It is indeed a pseudo-concept available for a variety of ideological uses, but no more than that. Hence when we encounter its use in practical life, it is always necessary to ask what actual project or purpose is being concealed by its use.

[Alasdair MacIntyre]
After Virtue, p.77-8

Utilitarianism cannot accommodate the distinction between goods internal to and goods external to a practice.

[...] internal goods and external goods are not commensurable with each other. Hence the notion of summing goods - and a fortiori in the light of what I have said about kinds of pleasure and enjoyment the notion of summing happiness - in terms of one single formula or conception of utility, whether it is Franklin's or Bentham's or Mill's, makes no sense.

Nonetheless we ought to note that although this distinction is alien to J.S. Mill's thought, it is plausible and in no way patronizing to suppose that something like this is the distinction which he was trying to make in Utilitarianism when he distinguished between 'higher' and 'lower' pleasures.

At the most we can say 'something like this'; for J.S. Mill's upbringing had given him a limited view of human life and powers, had unfitted him, for example, for appreciating games just because of the way it had fitted him for appreciating philosophy.

[Alasdair MacIntyre]
After Virtue, p.231

[…] the term "standard" leads us from data amenable to statistical measurement (wages or articles of consumption) to those satisfactions which are sometimes described by statisticans as "imponderables".

From food we are led to homes, from homes to health, from health to family life, and thence to leisure, work-discipline, education and play, intensity of labour, and so on.

From standard-of-life we pass to way-of-life. But the two are not the same. The first is a measurement of quantities; the second a description (and sometimes an evaluation) of qualities. Where statistical evidence is appropriate to the first, we must rely largely upon "literary evidence" as to the second.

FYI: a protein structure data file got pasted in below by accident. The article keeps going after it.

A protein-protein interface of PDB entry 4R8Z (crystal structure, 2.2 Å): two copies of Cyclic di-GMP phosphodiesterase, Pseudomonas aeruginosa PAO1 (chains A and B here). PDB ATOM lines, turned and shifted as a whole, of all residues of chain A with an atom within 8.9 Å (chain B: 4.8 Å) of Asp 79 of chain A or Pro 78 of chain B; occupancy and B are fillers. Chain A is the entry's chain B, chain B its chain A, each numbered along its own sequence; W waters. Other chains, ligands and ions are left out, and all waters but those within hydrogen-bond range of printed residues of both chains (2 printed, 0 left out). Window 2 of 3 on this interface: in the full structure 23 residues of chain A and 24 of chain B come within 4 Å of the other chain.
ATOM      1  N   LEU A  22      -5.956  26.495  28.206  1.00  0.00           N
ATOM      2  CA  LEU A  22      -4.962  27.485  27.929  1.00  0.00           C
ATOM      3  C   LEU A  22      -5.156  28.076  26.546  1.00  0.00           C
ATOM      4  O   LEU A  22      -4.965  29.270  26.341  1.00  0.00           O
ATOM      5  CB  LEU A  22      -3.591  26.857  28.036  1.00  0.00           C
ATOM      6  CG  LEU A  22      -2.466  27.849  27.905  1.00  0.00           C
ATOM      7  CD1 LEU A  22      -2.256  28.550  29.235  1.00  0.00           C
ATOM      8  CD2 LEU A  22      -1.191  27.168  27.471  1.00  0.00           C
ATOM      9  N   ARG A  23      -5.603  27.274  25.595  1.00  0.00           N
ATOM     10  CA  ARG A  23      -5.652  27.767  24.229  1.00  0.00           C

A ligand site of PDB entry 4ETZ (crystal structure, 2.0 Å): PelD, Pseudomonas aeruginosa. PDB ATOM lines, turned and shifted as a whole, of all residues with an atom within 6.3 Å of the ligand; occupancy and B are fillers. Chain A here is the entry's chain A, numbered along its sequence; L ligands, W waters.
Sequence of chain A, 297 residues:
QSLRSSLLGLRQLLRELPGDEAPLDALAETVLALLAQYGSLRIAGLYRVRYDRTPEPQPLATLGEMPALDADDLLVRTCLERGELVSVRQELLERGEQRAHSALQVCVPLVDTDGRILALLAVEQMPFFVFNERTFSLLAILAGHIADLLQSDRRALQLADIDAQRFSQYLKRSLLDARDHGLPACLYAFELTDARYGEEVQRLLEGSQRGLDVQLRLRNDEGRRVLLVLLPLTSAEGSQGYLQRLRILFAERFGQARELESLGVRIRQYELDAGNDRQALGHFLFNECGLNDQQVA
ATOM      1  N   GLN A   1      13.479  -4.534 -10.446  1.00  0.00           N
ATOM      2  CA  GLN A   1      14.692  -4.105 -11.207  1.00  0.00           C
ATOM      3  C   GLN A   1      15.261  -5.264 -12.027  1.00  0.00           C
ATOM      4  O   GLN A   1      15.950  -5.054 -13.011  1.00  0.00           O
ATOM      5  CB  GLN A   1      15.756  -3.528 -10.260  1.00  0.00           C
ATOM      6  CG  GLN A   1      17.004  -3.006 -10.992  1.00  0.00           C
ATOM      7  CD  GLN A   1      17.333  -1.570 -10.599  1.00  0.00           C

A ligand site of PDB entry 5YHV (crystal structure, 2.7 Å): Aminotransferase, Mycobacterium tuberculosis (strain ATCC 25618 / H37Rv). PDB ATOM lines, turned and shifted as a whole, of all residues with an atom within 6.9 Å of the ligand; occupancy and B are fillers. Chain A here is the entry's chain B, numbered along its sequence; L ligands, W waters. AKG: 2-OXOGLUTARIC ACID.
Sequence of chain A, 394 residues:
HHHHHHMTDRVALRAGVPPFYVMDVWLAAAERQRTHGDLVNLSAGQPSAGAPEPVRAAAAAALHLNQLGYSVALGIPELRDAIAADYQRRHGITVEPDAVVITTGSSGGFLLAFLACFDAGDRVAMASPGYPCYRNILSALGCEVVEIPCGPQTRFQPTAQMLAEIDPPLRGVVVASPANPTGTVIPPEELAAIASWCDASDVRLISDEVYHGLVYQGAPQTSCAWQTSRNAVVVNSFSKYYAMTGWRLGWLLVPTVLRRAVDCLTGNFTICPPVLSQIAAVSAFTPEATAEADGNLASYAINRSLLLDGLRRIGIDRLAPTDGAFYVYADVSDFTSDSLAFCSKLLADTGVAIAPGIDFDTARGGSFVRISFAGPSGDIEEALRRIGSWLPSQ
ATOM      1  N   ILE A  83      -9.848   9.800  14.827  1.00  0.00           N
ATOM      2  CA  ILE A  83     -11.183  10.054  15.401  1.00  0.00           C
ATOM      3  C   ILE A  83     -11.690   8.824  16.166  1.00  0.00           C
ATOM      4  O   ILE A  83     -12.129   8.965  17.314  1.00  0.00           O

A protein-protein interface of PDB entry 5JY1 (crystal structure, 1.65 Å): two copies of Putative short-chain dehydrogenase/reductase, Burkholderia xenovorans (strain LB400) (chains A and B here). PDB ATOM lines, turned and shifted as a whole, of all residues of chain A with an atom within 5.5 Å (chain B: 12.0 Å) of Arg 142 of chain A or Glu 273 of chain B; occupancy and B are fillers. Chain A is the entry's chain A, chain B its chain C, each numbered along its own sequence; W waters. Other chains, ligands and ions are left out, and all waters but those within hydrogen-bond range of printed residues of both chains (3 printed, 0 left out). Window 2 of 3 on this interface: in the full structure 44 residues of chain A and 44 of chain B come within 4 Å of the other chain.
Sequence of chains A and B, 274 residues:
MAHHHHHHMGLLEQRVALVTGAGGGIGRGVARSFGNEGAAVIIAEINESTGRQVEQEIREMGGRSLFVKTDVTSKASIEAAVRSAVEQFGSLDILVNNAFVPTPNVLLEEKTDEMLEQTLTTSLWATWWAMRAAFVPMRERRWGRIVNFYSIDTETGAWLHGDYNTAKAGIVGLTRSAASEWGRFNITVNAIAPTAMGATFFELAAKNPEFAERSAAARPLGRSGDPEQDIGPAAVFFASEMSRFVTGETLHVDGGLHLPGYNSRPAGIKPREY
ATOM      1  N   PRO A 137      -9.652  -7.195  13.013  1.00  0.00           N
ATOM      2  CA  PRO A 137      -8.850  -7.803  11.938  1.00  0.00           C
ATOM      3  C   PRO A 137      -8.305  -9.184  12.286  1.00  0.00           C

A major source of confusion arises from the drawing of con­clusions as to one from evidence appropriate only to the other. It is at times as if statisticians have been arguing: "the indices reveal an increased per capita consumption of tea, sugar, meat and soap, therefore the working class was happier", while social historians have replied: "the literary sources show that people were unhappy, therefore their standard-of-living must have deteriorated".

[…] It is quite possible for statistical averages and human experiences to run in opposite directions. A per capita increase in quantitative factors may take place at the same time as a great qualitative disturbance in people's way of life, traditional relationships, and sanctions. People may consume more goods and become less happy or less free at the same time.

[…] we might cite those trades, such as coal­ mining, in which real wages advanced between 1790 and 1840, but at the cost of longer hours and a greater intensity of labour, so that the breadwinner was "worn out" before the age of forty. In statistical terms, this reveals an upward curve. To the families concerned it might feel like immiseration.

Thus it is perfectly possible to maintain two propositions which, on a casual view, appear to be contradictory. Over the period 1790-1840 there was a slight improvement in aver­age material standards. Over the same period there was in­tensified exploitation, greater insecurity, and increasing human misery.

By 1840 most people were "better off" than their fore­runners had been fifty years before, but they had suffered and continued to suffer this slight improvement as a catastrophic experience.

[E.P. Thompson]
The Making of the English Working Class, p.230-1